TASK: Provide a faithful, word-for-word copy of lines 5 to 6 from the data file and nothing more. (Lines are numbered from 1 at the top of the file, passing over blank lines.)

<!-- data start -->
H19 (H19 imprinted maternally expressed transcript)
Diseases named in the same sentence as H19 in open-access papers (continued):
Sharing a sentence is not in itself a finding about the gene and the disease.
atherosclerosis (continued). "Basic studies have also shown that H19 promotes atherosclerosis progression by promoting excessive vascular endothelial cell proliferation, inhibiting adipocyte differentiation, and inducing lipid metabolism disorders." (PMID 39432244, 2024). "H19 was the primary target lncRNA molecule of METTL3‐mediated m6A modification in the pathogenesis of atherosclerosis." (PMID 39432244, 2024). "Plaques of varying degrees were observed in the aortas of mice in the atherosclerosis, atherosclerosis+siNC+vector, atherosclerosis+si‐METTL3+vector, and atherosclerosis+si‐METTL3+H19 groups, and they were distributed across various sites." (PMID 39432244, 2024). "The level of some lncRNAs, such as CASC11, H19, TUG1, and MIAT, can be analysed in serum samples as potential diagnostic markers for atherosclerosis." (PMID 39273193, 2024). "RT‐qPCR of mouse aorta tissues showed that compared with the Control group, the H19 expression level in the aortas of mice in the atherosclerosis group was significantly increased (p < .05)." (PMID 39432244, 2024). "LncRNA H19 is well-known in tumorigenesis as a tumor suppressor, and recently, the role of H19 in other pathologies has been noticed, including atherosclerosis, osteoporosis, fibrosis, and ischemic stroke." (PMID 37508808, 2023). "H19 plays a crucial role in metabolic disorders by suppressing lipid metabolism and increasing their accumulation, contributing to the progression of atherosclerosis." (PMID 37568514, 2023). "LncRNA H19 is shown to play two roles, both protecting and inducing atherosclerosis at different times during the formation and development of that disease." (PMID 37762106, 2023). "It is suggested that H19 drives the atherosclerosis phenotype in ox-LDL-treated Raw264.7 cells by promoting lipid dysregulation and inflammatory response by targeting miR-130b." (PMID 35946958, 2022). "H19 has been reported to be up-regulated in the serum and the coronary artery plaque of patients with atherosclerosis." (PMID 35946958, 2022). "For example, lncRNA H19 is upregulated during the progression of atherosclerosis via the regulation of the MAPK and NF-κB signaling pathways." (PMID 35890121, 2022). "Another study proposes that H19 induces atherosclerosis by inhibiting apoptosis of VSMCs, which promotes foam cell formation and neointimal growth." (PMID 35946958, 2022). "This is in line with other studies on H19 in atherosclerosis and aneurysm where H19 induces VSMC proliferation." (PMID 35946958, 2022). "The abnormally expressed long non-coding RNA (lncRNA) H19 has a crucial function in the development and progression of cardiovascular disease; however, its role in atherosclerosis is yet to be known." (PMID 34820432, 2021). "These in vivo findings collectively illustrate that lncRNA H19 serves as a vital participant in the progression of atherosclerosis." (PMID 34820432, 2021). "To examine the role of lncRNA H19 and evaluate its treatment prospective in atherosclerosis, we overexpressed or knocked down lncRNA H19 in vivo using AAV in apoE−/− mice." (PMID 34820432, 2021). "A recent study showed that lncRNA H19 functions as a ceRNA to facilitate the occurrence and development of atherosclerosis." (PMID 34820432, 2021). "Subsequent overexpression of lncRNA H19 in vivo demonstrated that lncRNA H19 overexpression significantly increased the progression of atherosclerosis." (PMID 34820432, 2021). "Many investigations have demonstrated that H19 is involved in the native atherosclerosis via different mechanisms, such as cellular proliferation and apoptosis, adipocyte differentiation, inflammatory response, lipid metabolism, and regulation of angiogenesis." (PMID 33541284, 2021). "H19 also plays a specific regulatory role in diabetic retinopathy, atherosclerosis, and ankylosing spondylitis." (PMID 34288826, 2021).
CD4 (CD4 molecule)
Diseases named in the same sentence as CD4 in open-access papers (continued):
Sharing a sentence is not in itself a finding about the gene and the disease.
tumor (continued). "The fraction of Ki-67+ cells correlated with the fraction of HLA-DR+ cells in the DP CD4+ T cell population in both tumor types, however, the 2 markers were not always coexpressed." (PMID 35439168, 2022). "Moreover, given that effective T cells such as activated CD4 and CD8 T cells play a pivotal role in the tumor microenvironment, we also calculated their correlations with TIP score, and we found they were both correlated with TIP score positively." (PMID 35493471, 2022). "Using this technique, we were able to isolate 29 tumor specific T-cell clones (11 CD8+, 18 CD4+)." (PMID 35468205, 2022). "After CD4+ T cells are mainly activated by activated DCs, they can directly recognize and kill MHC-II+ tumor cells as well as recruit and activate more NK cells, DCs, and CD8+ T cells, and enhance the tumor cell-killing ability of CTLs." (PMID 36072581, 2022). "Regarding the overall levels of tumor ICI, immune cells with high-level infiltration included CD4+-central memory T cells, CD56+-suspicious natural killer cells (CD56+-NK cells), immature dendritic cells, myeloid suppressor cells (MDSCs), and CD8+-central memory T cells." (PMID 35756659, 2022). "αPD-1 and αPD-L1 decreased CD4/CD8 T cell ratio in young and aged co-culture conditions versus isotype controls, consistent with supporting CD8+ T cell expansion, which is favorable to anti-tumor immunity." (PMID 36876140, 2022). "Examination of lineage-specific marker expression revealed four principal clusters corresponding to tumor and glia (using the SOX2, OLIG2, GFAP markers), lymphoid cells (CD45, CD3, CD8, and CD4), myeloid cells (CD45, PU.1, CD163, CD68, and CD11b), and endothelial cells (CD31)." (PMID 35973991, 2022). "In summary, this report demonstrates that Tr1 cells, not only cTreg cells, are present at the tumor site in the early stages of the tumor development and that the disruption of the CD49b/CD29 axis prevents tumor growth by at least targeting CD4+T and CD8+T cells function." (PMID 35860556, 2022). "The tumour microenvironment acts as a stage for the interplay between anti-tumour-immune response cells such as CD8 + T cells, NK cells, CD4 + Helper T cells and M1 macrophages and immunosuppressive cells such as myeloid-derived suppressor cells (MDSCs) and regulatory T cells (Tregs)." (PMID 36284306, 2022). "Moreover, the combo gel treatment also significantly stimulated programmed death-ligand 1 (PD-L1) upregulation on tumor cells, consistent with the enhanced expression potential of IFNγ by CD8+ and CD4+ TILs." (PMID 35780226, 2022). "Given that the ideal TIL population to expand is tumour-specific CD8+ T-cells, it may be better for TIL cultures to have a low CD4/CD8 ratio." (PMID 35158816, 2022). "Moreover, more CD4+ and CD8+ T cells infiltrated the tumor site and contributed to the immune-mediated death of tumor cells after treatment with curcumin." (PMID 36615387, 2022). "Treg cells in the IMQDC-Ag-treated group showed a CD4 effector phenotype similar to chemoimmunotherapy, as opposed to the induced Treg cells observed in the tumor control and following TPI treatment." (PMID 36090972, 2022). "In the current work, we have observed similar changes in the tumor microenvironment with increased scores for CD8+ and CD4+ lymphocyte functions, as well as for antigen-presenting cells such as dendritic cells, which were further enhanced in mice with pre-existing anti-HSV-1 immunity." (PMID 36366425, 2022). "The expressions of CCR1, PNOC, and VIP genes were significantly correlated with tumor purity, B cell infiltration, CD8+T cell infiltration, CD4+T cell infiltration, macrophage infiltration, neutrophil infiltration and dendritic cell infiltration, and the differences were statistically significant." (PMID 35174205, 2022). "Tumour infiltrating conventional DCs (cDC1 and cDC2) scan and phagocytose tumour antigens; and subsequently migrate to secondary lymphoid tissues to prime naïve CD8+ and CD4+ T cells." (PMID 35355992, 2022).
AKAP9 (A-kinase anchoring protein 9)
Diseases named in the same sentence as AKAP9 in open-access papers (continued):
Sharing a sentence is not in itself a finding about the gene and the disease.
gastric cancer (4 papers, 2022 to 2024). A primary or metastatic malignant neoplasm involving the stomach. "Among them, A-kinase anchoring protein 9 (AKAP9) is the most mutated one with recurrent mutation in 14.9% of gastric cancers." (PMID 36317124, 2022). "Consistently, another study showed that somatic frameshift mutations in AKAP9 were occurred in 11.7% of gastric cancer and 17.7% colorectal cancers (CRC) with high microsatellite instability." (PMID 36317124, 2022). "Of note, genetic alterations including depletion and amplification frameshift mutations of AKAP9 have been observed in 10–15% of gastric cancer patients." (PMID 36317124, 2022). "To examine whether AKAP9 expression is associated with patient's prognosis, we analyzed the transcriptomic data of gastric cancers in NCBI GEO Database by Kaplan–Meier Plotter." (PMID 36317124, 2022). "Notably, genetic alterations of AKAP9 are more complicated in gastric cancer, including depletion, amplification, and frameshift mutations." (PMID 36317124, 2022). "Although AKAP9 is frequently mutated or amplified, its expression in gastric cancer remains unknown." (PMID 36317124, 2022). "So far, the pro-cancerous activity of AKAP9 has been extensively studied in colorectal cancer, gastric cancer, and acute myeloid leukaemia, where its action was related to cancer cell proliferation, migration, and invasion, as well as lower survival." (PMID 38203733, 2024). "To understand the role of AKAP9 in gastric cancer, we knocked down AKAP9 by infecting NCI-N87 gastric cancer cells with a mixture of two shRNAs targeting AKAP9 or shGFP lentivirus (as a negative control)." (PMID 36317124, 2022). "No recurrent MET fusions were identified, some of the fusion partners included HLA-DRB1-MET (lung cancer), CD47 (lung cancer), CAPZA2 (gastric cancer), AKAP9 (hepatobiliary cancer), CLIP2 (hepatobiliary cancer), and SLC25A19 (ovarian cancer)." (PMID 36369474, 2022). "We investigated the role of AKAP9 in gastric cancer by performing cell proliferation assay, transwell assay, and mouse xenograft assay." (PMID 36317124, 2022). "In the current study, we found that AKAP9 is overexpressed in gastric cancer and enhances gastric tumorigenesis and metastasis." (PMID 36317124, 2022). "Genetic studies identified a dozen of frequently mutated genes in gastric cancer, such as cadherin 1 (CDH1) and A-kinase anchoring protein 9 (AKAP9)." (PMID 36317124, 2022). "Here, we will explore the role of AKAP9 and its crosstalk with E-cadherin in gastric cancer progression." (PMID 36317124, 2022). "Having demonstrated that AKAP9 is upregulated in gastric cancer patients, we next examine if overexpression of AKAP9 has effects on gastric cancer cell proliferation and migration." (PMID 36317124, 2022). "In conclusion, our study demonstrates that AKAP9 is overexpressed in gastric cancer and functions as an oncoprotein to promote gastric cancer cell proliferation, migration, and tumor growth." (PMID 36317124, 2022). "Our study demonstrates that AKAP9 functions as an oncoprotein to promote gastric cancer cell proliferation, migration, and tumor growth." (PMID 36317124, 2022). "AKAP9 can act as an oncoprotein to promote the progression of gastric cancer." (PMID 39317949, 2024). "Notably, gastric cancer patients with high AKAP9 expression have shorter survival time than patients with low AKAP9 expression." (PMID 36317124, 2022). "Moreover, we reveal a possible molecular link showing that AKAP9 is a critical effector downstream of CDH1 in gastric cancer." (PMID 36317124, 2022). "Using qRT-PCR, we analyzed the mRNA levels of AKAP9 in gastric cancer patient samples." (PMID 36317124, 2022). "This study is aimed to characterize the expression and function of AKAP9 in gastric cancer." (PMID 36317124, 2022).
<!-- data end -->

CD4 (CD4 molecule)
Diseases named in the same sentence as CD4 in open-access papers (continued):